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Voluntary tax for super-rich was no ‘flop’, insists council leader

£400,000 raised through donations from Westminster’s wealthiest residents will go to help the homeless – but Labour say scheme is ‘not the answer to the chronic underfunding of vital local services’

09 November, 2018 — By Tom Foot

Nickie Aiken: ‘The hundreds of thousands of pounds being allocated today shows they do care – and they are quite specific what they want this money to go towards’

THE council’s leader claimed a voluntary tax on Westminster’s super-rich had not been a “flop” after they coughed up £400,000 through a new scheme.

Nickie Aiken said the donations from the wealthiest residents, which are going to help the homeless, showed they “do care” about the wider community.

But Labour said the money raised was peanuts compared with the “chronic underfunding of vital local council services” following years of austerity and cutbacks.

Under the scheme, introduced earlier this year, band H property owners were asked to pay a voluntarily contribution – an extra £833-a-year – on top of council tax. Around 500 residents are believed to have contributed from around 15,600 potential contributors.

Cllr Aiken said: “When we first floated the idea of a community contribution scheme, cynics said it would flop, and that wealthy householders didn’t care what happened in their neighbourhoods.

“The hundreds of thousands of pounds being allocated today shows they do care – and they are quite specific what they want this money to go towards. What began life as an experiment based on our gut instinct is turning into a solid way of helping Westminster’s wider community.”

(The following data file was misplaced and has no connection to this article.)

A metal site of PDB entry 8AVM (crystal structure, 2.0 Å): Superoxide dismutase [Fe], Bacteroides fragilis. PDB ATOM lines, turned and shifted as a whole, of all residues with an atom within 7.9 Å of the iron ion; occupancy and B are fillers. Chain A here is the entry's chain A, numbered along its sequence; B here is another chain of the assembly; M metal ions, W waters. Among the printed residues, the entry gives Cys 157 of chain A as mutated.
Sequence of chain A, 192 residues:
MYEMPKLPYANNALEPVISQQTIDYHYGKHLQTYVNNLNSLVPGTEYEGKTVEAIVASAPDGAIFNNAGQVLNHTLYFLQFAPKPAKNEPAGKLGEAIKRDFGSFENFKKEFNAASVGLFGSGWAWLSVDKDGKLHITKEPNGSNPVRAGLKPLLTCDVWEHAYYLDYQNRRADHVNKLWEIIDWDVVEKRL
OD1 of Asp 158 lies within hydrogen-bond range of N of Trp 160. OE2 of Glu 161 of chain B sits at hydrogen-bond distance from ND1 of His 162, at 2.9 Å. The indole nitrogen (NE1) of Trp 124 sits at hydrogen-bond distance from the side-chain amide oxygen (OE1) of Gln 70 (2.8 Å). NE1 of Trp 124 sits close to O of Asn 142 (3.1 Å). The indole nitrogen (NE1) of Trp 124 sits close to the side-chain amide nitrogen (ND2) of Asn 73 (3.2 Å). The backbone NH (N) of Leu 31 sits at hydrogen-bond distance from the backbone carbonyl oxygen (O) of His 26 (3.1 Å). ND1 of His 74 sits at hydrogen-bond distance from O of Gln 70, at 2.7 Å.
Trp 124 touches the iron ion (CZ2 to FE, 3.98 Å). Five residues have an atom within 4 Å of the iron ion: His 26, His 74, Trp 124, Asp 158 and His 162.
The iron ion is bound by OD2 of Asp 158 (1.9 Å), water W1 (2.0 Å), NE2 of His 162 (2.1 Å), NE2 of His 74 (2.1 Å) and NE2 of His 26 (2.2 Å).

The council has set up a charitable trust that is managing the money that it says will go to various charities and organisations. Around £60,000 is being spent on “employing two ex-rough sleepers… helping people on the streets who may be distrustful of mainstream authority.”

Westminster Labour leader Adam Hug 

One of the new workers, Richard Simpson, said: “What happened to me could happen to anyone. Sometimes it can take a couple of months to earn the trust of someone you’re trying to support.

“But they know that we’ve been through some of the same experiences as them, so they’re more inclined to listen to us. We can get them engaged with some of the services. It’s great that money raised from the community contribution is going towards a project like the one I benefited from. It means getting direct help to those on the streets and a lifeline to a better future.”

The rest of the pot is being split up, with £70,000 available in grants to organisations who help rough sleepers, £130,000 for schemes for young people and £130,000 to go towards initiatives that combat loneliness.

Spending decisions are decided by the City of Westminster Charitable Trust whose trustees include cabinet councillors and the council’s head of finance and legal services.

Westminster Labour leader Adam Hug said: “Labour welcomes the additional support being given to tackle homelessness through the community contribution but it remains a drop in the ocean compared to the millions that the council have cut from the homelessness budgets in recent years or compared to the £36million of ‘savings’ the council has again to find in this year’s budget.

“In its first year of operation the community contribution scheme raised around £400,000 with only a small fraction of potential contributors participating. While we all hope that more people will contribute next year, it is far from certain, given that some people may have seen it as a one-off donation. After years of Conservative austerity any additional money is welcome but this is not the answer to the chronic underfunding of vital local council services.”


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